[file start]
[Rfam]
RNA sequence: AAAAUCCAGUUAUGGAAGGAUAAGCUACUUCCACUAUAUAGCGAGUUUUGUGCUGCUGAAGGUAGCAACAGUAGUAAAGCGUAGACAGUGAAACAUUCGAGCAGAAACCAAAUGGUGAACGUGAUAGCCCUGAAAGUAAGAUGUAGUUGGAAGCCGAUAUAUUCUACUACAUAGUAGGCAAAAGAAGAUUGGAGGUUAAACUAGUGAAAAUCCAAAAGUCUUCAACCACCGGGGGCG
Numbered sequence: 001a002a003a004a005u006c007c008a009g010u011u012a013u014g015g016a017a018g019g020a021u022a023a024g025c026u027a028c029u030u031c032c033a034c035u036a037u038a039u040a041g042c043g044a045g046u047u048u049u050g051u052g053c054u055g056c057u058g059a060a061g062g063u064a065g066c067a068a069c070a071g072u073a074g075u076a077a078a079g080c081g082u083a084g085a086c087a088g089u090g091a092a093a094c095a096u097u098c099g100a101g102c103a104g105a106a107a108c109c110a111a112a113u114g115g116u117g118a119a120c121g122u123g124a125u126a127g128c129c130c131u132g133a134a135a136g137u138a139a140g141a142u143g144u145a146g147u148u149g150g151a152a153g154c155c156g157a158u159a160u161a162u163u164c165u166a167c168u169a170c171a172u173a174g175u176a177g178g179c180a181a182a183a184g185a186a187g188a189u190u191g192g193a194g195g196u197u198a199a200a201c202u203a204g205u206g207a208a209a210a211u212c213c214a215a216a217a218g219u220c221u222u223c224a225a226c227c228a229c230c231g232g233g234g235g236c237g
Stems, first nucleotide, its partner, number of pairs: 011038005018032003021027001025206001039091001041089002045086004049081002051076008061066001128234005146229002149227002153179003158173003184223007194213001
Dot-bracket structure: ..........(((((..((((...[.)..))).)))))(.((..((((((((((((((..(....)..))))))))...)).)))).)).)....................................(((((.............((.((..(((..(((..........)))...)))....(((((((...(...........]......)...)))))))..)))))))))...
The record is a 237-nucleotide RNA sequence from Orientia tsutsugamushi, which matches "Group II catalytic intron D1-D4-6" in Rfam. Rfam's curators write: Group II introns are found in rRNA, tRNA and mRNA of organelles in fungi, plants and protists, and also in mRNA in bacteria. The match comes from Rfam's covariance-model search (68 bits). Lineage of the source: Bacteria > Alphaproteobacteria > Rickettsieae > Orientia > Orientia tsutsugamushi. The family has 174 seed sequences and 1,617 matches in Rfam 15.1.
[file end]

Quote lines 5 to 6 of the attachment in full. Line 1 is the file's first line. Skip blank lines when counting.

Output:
Dot-bracket structure: ..........(((((..((((...[.)..))).)))))(.((..((((((((((((((..(....)..))))))))...)).)))).)).)....................................(((((.............((.((..(((..(((..........)))...)))....(((((((...(...........]......)...)))))))..)))))))))...
The record is a 237-nucleotide RNA sequence from Orientia tsutsugamushi, which matches "Group II catalytic intron D1-D4-6" in Rfam. Rfam's curators write: Group II introns are found in rRNA, tRNA and mRNA of organelles in fungi, plants and protists, and also in mRNA in bacteria. The match comes from Rfam's covariance-model search (68 bits). Lineage of the source: Bacteria > Alphaproteobacteria > Rickettsieae > Orientia > Orientia tsutsugamushi. The family has 174 seed sequences and 1,617 matches in Rfam 15.1.